The Firestone Tire and Rubber Company has operated the world’s largest rubber plantation in the world in Harbel, Liberia for over 80 years. Firestone signed a concession agreement with the government of Liberia to lease over one million acres of land in 1926 for 6 cents per acre for a period of 99 years. In 2005, Firestone signed a new 37-year agreement with a transitional government in Liberia to lease the land for 50 cents per acre.
Firestone workers must tap trees in order to extract the latex necessary for making rubber tires. The rubber tappers must meet a daily production quota or their already low wages will be halved. By Firestone Natural Rubber Company CEO Dan Adomitis’ own admission on CNN, it would take over 21 hours to meet the quota. As a result, tappers are forced to bring their children and wives to work. Children are forced to carry two 70 pound buckets of rubber on their shoulders for miles. In addition, tappers and their children must apply toxic pesticides without protection.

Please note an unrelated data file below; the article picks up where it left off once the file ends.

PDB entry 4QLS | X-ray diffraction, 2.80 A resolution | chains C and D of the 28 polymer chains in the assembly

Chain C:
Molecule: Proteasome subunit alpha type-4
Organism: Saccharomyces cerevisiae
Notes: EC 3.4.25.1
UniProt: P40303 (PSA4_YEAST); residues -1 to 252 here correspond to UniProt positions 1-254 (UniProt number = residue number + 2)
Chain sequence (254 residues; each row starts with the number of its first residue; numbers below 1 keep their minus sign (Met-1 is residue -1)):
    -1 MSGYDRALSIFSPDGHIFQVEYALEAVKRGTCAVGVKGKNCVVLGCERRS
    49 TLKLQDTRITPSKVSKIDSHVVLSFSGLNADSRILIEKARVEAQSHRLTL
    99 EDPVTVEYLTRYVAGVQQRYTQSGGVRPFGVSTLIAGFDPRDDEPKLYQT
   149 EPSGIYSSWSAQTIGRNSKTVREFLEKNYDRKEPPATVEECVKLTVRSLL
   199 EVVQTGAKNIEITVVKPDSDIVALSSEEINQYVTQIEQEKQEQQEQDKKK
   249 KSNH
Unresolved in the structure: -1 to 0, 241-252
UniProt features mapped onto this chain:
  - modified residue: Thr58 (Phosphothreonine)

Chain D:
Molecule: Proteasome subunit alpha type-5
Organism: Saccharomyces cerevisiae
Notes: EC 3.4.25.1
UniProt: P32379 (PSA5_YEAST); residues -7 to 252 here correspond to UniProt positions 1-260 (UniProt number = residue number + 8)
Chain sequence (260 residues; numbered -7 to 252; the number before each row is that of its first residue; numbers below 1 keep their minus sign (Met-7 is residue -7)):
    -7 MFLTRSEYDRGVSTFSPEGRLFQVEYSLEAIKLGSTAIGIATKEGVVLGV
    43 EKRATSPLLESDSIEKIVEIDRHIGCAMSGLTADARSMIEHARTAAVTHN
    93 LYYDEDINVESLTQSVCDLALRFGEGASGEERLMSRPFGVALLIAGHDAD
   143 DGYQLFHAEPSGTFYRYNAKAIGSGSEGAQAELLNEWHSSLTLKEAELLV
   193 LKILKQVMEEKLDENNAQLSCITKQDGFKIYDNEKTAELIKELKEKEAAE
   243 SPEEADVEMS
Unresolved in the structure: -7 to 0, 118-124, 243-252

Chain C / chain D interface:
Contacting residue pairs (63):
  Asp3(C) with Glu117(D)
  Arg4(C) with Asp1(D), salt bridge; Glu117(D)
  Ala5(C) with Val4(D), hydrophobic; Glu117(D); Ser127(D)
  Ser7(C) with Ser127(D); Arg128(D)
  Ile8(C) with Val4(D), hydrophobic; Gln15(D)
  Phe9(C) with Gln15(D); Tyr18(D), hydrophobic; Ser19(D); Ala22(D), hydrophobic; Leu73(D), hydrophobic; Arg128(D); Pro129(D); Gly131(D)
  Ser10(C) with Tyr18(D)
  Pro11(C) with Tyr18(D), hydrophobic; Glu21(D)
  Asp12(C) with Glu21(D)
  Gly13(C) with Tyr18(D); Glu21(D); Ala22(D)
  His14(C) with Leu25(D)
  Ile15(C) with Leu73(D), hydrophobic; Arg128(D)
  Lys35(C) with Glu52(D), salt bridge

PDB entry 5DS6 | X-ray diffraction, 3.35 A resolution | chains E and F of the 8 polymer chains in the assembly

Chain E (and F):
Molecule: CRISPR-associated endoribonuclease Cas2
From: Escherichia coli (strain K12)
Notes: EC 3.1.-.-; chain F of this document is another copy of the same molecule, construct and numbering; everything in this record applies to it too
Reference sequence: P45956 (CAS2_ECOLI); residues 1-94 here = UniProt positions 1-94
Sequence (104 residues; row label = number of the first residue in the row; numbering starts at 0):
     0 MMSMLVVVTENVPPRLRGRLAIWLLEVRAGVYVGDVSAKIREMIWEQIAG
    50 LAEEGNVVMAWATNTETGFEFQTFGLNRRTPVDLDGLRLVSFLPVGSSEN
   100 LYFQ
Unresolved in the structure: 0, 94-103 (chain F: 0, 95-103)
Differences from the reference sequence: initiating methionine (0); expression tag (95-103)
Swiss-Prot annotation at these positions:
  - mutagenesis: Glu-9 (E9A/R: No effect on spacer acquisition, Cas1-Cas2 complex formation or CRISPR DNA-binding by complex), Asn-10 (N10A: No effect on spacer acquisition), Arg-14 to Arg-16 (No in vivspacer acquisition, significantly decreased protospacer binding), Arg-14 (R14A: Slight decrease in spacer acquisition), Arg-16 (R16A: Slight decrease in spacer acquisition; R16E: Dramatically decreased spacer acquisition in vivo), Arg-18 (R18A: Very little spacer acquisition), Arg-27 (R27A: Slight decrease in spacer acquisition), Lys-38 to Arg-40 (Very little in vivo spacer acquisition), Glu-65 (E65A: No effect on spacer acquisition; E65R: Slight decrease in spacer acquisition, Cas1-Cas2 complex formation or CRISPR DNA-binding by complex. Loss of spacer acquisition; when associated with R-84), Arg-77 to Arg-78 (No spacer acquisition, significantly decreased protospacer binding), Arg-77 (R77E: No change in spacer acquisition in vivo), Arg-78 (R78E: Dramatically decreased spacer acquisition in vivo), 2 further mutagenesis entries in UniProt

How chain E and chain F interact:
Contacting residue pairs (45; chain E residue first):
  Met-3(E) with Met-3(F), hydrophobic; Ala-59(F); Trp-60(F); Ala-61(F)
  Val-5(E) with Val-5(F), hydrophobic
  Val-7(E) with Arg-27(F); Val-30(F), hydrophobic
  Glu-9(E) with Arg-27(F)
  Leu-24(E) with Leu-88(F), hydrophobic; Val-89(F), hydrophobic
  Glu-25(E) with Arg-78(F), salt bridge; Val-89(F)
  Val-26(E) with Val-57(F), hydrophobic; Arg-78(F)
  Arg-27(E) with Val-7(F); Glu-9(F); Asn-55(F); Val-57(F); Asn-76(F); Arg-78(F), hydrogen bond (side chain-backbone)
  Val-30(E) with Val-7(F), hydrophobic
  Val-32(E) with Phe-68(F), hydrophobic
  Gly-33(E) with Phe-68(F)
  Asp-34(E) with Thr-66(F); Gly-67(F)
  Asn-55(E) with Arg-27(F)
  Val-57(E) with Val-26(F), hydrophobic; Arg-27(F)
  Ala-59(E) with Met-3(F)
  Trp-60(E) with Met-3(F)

Firestone workers live in cramped shacks which have not been renovated since the 1920s and lack electricity, running water and indoor latrines. Meanwhile, Firestone managers have huge houses with all modern conveniences and even golf courses. Educational and health facilities are understaffed and lacking resources and are often located much too far from housing units for workers and their families to access. Additionally, Firestone uses the labor of a large number of subcontractors who are not offered benefits. Historically, Firestone has negotiated with a union that is not democratic or independent from the management. In July 2007, the first free and fair union elections were held in the plantation’s history, but Firestone is currently refusing to meet with the first democratically elected union leadership.
Furthermore, as the Environmental Protection Agency of Liberia recently confirmed, Firestone dumps toxic chemicals into local rivers, like the Farmington River, used by the community for bathing and fishing. The pollution has caused serious health problems for communities surrounding the plantation and has killed off some forms of river life. Please visit the Stop Firestone website for more information (www.stopfirestone.org). Read ILRF's Freedom at Work toolkit to learn more about the right to organize globally.
Working Conditions Lead to Health Problems
Outdoor Latrines from Workers
A Typical Worker's Kitchen
Dead Fish in the Farmington River due to Firestone pollution
Pollution in the Farmington River
Inside Worker Housing
Latex Dripping from a Rubber Tree
Latex Collection Point